Health. Grievances about medical care represented seventeen % of grievances filed В­ the average of approximately 56 per month. A spot-check of these filed in May recommended that a lot of complaints were about perhaps not getting medical appointments or medications, and also the resolutions had been generally speaking settled by indicating that the inmate had now received exactly what he had requested. The outcome regarding the Trustee’s report on NEOCC medical care are detailed somewhere else in this report.

Programs. Grievances about programs represented twelve percent of grievances filed В­ the average of about 40 per month. Complaints in January and February averaged about 26, but then increased to 33 in March and also to the average of about 46 for April through August. Noting this enhance following the housing stratification and controlled motion had been implemented, and as a result of inmate complaints to the review team about their lack of access to programs, the review team examined the topics associated with inmates’ grievances in this category. There was clearly no pattern that is particular nevertheless, and few had been in regards to the not enough programs or access to those programs.

Safety. Grievances about categorized as “security” represented twelve percent of all grievances filed В­ the average of approximately 32 per month. The Grievance Officer explained, however, that often this category just isn’t about protection as a result, but about allegations about actions of safety staff. As examples, among those had been complaints about staff perhaps not using the intercom to announce tasks, maybe not leaving a meals slot open, and products that are commissary after having a r m search.

Additionally, starting in about May, a few previously split categories about staff misconduct had been combined with security category, this provides you with the l ks that complaints about protection had increased.

Classifications. Grievances about classifications represented seven per cent of all of the grievances filed В­ a typical of approximately 23 each month. Might ( about the time the housing stratification had been completely implemented) ended up being the highest month with 50. A lot of complaints had been actually about housing assignments (significance of solitary mobile, non-smoking mobile, etc.). Others had been custody classification itself, which, of course, materially affects housing assignments during the NEOCC.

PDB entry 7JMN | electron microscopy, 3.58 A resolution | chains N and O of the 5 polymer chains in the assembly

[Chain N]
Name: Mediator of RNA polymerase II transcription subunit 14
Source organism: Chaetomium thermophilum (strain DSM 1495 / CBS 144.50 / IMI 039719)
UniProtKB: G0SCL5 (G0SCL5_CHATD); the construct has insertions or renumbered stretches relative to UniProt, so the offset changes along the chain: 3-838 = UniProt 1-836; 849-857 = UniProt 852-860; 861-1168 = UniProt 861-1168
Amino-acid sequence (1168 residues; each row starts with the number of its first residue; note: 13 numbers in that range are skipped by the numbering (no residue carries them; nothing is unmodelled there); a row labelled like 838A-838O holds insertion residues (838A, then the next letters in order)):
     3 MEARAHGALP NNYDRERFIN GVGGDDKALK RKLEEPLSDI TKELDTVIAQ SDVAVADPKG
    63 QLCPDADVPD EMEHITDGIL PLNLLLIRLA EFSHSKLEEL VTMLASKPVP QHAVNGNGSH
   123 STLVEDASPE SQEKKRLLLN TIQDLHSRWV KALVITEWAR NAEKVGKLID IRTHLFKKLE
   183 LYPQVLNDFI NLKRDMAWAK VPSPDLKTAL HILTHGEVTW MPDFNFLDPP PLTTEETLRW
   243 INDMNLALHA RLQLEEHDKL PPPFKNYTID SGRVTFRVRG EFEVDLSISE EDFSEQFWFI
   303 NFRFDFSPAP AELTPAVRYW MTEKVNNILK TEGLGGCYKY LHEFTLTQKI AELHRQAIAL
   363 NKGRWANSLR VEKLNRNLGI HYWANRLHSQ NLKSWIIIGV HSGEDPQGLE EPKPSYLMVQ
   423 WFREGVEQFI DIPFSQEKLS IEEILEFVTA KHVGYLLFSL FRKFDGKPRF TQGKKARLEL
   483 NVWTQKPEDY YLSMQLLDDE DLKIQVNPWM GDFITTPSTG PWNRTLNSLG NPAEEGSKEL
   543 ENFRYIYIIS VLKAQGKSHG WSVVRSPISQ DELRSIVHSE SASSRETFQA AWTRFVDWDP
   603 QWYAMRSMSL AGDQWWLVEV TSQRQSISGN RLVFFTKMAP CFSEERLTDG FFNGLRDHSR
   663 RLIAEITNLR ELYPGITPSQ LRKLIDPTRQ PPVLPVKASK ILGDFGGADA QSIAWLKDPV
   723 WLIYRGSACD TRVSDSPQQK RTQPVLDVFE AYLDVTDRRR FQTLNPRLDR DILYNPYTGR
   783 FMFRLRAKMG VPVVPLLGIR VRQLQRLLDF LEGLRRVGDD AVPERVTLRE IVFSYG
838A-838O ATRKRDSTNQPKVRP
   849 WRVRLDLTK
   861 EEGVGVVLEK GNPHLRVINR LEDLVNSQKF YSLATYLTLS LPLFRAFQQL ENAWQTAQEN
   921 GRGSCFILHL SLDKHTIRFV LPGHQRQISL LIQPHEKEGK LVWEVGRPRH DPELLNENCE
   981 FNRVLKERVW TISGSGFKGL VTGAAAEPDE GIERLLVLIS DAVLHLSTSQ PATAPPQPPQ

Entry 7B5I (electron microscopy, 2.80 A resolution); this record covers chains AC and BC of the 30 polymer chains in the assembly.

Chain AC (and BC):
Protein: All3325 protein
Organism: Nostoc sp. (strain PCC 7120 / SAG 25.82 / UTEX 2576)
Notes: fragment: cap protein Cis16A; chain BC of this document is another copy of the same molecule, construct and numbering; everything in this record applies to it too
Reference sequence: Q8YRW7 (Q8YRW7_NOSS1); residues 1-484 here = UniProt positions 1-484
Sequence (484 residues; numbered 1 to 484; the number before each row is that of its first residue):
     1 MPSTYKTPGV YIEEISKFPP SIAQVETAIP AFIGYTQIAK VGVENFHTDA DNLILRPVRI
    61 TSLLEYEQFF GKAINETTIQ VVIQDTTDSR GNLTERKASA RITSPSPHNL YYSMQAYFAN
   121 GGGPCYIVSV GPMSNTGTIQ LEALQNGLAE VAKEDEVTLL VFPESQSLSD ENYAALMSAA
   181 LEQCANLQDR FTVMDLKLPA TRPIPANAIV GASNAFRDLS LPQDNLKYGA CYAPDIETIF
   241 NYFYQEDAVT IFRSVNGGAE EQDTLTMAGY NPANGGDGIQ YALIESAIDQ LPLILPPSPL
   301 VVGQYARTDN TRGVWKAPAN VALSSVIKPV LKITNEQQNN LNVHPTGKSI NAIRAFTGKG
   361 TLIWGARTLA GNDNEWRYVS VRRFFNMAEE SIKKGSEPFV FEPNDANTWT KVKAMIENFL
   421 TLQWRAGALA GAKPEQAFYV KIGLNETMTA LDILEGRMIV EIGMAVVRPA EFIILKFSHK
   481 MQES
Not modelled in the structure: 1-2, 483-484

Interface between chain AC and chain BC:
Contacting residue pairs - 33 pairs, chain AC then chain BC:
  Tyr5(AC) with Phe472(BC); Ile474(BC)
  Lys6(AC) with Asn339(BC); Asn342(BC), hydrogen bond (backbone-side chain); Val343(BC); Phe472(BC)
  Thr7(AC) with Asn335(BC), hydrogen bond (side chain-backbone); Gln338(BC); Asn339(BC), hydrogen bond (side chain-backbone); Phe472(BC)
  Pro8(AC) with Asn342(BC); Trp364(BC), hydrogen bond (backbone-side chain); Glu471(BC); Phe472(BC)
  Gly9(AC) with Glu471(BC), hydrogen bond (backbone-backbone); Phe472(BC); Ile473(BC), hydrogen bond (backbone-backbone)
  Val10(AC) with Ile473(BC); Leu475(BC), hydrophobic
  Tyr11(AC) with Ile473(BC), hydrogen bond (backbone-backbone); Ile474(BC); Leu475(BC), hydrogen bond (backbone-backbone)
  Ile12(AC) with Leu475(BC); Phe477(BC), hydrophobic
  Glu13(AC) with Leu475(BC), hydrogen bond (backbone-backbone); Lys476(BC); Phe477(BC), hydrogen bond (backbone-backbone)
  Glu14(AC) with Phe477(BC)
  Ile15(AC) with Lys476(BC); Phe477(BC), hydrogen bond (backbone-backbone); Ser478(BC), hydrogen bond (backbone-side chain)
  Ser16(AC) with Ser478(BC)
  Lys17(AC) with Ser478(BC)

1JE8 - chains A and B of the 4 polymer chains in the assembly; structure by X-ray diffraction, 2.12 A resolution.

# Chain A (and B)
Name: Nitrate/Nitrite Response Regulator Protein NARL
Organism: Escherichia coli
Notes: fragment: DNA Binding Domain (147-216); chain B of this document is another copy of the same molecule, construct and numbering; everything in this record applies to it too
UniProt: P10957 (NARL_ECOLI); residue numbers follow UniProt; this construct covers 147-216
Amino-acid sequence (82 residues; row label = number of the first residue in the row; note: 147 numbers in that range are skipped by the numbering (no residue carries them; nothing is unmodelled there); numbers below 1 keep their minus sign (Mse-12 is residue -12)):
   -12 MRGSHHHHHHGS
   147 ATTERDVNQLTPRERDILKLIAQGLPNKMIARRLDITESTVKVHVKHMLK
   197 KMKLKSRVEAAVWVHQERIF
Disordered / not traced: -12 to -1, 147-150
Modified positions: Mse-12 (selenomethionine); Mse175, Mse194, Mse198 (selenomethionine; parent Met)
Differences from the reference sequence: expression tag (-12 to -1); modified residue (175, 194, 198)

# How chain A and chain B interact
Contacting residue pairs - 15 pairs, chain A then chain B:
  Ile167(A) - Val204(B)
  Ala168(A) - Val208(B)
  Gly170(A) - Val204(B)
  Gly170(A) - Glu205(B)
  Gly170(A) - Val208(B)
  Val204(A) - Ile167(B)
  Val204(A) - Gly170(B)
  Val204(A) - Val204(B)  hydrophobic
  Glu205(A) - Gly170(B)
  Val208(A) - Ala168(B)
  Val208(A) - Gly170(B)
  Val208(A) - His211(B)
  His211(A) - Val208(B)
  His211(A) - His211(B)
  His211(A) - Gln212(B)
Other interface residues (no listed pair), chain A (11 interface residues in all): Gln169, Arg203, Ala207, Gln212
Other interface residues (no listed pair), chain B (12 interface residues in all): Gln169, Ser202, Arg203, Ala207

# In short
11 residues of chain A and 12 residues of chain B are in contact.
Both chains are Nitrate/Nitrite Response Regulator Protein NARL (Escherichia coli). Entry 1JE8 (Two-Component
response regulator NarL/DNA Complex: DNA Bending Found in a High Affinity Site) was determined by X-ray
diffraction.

Mail. Even though mail was the fifth category that is largest of inmate grievances, it represented just six percent of all grievances filed В­ the average of only twenty per thirty days, away from an inmate population of approximately 1,500. Some inmates reported verbally towards the reviewers about mail, however the review group found that the NEOCC mail r m on 9/24/98 was processing mail postmarked on 9/21/98 or 9/22/98, without any apparent backlog. This is a improvement that is marked since a review during the NEOCC March 11-13, 1998, headed by the DOC Deputy Director for organizations, found undelivered mail dating back in to February 1998.

F d Provider. Despite the fact that f d service had been the sixth biggest category of inmate grievances, it represented only five per cent of most grievances filed В­ an average of about 17 each month from an inmate population of approximately 1,500.